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Comment Re:Google's reply? (Score 1) 147

The better news sites do provide more detailed and well-informed content. Unfortunately, it turns out that many of their readers still have the attention span of a goldfish, and thus that their headlines and early commentary are disproportionately valuable to those readers, regardless of the quality or quantity of the additional work from the news reporters.

Comment Re:good luck with that one... (Score 1) 147

Well, I'm with you on that principle as well. I can't see how an alternative scheme such as you suggested could be workable in practice, but if you had proposed some reasonable power of recall I would probably have agreed.

Still, even without that, it helps if we at least elect people who might act in our interests in the first place. Until money is an acceptable substitute for votes, the voters still have all the power on that one if they only choose to use it.

Comment Re:good luck with that one... (Score 1) 147

Yes, because EU. The entire basis for this disagreement was whether or not the UK government was allowed to introduce a private copying exception of the form that it did given the EU rules. If the government were not constrained by the EU Directive, all the questions about whether any harm was de minimis and pricing-in and so on would be moot.

Comment Re:good luck with that one... (Score 1) 147

Well, yes. The official campaigns argued as if Brexit was only about immigration and the economy, but in reality I suspect a lot of people voted to leave on the basis of democratic deficit and sovereignty arguments, a belief that the EU shouldn't be used to override national laws in this way. And frankly, in this specific context, I think they are right.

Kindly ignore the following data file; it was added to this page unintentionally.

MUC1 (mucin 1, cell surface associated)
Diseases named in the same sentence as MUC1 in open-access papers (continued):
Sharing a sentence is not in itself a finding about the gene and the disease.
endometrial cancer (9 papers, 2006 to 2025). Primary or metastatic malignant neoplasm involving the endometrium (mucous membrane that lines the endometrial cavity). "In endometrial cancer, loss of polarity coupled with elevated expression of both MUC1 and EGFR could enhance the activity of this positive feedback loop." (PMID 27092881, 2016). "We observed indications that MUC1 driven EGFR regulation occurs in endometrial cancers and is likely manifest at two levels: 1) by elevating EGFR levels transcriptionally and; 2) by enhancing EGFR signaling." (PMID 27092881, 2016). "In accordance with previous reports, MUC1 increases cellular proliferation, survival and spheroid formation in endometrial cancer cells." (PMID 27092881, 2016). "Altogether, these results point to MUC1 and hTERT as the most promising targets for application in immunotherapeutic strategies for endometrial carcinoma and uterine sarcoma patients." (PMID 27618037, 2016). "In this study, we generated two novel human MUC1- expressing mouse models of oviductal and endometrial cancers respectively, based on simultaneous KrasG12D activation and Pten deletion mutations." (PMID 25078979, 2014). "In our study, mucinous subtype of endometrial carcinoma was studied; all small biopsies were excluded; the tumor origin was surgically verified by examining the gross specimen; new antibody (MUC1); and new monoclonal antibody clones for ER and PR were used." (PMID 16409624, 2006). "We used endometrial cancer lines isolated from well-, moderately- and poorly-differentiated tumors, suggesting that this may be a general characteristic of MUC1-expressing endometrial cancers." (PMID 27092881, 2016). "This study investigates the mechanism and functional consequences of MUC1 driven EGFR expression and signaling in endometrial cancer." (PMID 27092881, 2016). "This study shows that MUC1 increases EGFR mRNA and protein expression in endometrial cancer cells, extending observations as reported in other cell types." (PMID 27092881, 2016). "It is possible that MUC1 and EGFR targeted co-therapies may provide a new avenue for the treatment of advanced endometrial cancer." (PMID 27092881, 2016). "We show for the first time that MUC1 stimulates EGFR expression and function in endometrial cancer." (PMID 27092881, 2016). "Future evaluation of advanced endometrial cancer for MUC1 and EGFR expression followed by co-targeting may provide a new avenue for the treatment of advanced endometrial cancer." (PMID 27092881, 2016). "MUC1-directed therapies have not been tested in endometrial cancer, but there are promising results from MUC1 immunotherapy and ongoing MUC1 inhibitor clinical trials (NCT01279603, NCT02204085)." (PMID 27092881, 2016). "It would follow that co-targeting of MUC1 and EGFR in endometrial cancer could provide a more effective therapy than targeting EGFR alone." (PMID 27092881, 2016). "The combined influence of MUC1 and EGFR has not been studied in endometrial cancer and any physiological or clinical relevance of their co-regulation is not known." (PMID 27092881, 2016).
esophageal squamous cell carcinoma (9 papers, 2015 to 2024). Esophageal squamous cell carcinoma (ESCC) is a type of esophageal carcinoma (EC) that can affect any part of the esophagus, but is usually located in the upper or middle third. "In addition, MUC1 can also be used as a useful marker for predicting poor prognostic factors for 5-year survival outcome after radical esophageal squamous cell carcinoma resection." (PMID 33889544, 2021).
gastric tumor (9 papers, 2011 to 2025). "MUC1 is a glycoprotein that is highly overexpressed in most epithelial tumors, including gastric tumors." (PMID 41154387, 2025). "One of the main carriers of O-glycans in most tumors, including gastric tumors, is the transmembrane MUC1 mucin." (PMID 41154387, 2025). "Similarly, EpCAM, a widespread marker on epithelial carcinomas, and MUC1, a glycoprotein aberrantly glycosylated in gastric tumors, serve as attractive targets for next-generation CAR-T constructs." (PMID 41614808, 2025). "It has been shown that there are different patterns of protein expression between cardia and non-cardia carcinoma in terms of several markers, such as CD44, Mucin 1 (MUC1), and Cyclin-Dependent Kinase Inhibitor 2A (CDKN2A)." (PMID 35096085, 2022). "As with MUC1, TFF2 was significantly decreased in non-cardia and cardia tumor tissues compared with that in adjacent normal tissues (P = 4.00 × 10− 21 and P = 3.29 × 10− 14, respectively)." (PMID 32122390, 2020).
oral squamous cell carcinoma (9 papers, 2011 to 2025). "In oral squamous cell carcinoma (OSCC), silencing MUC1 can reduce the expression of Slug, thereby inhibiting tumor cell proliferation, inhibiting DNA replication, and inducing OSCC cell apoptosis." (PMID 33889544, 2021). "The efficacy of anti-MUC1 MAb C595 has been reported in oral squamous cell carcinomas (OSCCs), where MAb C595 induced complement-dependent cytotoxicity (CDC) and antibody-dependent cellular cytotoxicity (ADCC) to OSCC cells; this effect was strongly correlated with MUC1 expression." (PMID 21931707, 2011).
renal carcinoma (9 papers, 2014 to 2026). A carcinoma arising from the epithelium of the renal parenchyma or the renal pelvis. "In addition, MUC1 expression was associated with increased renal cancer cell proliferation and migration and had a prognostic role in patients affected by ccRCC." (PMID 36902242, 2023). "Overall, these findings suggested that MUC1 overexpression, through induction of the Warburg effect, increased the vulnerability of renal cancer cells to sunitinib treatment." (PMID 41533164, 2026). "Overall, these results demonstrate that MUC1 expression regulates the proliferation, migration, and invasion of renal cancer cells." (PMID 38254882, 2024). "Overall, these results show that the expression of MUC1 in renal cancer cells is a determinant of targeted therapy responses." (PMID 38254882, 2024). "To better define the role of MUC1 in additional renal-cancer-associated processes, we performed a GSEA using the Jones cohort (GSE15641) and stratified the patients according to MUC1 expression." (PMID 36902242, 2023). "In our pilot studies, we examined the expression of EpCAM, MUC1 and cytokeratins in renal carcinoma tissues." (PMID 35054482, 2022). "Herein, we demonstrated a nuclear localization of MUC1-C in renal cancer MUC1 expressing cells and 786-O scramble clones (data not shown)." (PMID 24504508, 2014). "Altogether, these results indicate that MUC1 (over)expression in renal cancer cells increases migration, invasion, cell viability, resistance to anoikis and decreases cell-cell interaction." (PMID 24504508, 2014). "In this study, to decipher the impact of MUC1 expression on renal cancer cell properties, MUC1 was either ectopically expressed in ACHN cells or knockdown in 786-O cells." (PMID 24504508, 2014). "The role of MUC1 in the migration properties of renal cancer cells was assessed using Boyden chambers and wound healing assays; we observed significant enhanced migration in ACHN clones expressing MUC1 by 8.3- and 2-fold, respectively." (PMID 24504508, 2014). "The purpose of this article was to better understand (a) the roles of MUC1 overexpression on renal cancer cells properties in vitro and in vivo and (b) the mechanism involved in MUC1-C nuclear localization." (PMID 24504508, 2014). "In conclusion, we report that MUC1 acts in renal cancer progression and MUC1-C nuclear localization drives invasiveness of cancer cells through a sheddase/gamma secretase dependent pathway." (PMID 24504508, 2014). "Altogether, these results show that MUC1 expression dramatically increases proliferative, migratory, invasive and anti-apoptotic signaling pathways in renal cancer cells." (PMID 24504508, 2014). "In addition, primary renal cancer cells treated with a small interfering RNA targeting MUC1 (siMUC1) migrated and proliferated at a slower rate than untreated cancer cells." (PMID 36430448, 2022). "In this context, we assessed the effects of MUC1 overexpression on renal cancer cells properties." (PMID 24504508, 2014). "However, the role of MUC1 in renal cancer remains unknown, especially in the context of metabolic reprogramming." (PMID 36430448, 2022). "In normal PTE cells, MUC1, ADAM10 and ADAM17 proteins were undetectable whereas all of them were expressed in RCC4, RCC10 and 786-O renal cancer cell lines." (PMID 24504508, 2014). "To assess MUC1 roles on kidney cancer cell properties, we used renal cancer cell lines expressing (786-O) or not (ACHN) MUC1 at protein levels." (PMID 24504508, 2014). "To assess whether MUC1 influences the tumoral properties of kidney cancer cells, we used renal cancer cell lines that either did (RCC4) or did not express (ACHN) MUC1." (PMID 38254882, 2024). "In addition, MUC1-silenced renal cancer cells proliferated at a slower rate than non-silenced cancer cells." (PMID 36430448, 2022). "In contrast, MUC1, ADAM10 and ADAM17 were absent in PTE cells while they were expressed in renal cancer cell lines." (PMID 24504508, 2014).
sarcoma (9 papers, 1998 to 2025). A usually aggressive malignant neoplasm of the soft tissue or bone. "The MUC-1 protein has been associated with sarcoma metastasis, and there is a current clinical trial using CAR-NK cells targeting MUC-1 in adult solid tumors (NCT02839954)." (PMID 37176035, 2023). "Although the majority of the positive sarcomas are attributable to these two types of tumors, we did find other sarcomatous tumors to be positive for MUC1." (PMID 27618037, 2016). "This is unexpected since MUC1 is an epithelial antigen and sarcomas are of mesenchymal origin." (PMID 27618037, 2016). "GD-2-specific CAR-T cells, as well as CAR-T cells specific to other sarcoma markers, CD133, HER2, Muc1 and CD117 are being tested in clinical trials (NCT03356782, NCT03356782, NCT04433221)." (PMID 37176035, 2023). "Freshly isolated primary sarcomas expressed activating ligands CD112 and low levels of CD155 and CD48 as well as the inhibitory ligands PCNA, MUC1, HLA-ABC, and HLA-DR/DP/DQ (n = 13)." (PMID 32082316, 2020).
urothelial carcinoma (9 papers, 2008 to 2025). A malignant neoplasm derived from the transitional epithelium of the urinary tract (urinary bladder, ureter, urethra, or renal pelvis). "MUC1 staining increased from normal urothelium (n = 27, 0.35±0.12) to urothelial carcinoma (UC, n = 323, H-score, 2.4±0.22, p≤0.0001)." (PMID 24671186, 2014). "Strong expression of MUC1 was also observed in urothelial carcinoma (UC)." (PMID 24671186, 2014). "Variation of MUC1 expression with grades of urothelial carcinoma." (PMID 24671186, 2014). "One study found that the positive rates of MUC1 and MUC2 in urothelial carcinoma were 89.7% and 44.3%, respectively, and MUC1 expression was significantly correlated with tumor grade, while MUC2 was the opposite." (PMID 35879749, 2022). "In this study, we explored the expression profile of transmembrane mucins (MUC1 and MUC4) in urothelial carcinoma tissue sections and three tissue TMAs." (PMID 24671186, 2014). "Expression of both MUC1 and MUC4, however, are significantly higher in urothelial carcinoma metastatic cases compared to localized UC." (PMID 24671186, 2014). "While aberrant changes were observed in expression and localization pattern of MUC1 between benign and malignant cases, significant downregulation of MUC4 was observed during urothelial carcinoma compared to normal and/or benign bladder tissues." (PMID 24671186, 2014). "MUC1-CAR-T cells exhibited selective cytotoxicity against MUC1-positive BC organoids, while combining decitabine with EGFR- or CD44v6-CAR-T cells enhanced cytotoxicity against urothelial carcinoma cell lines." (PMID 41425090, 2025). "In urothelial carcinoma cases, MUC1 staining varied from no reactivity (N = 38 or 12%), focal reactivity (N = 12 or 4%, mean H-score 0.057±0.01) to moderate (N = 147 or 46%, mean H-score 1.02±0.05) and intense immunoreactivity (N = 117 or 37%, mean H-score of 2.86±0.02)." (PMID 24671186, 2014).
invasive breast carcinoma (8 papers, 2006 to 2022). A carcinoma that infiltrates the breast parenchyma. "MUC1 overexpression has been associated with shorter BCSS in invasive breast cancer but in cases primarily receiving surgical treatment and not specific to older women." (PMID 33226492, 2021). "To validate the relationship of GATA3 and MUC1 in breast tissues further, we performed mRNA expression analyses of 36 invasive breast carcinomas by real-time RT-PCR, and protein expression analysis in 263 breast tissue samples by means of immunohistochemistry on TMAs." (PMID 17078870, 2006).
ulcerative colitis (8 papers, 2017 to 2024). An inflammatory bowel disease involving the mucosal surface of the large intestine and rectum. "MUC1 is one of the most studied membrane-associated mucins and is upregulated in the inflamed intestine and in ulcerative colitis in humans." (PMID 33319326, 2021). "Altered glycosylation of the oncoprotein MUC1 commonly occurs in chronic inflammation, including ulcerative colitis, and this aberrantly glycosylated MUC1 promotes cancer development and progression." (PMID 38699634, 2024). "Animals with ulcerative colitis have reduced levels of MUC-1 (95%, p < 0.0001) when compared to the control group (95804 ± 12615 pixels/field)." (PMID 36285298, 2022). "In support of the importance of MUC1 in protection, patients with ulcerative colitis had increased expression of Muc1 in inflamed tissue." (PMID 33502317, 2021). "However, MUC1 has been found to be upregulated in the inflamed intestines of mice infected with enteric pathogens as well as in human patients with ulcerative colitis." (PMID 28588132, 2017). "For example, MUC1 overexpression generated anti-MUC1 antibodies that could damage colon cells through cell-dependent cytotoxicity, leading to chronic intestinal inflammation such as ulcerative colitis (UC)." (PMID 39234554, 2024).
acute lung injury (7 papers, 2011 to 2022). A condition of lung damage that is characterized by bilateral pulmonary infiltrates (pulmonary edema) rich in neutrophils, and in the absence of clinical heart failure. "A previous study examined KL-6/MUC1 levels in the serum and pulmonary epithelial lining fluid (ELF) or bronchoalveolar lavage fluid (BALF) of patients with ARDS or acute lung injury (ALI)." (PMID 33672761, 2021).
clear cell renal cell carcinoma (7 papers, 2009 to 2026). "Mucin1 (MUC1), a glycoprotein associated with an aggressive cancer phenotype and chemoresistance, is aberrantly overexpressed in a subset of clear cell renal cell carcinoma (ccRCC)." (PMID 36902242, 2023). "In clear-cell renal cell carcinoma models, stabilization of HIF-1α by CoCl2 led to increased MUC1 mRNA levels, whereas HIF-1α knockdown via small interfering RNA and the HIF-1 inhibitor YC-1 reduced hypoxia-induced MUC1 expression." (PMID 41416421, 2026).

Comment Re:Fair use (Score 1) 147

Small snippets are not considered copyright infringment.

That's not entirely accurate. For example, here in the UK, there is no specific minimum amount of material that has to be copied before copyright is infringed. Any work significant enough to be subject to copyright protection in the first place is also potentially subject to infringement.

As an aside, the AC you replied to was overstating the position of US fair use law as well. The amount of the work being copied is only one of the four factors that determine fair use, and again there is no specific minimum required for infringement. If the original publishers could demonstrate (and I'm not saying they can or should, but hypothetically) that the headlines or excerpts being copied by automated news aggregators represented a substantial part of the overall value of the original work, then that copying would not necessarily be fair use.

Comment Re:Google's reply? (Score 1) 147

Google got them by the balls. You hand out your snippets for free or nobody will see your page.

Maybe, but I'm not sure the news businesses don't have a point on this one.

News is very much about the headlines and near real time information. There are lots of real people doing real work to generate that information stream for readers/viewers, both at the news outlets themselves and via the agencies that are in turn paid substantial amounts of money by the news outlets. There is definitely a reasonable argument that automatically scraping the key information to republish on other sites is not transformative in any useful way and the freeloading does significantly compete with the original sources.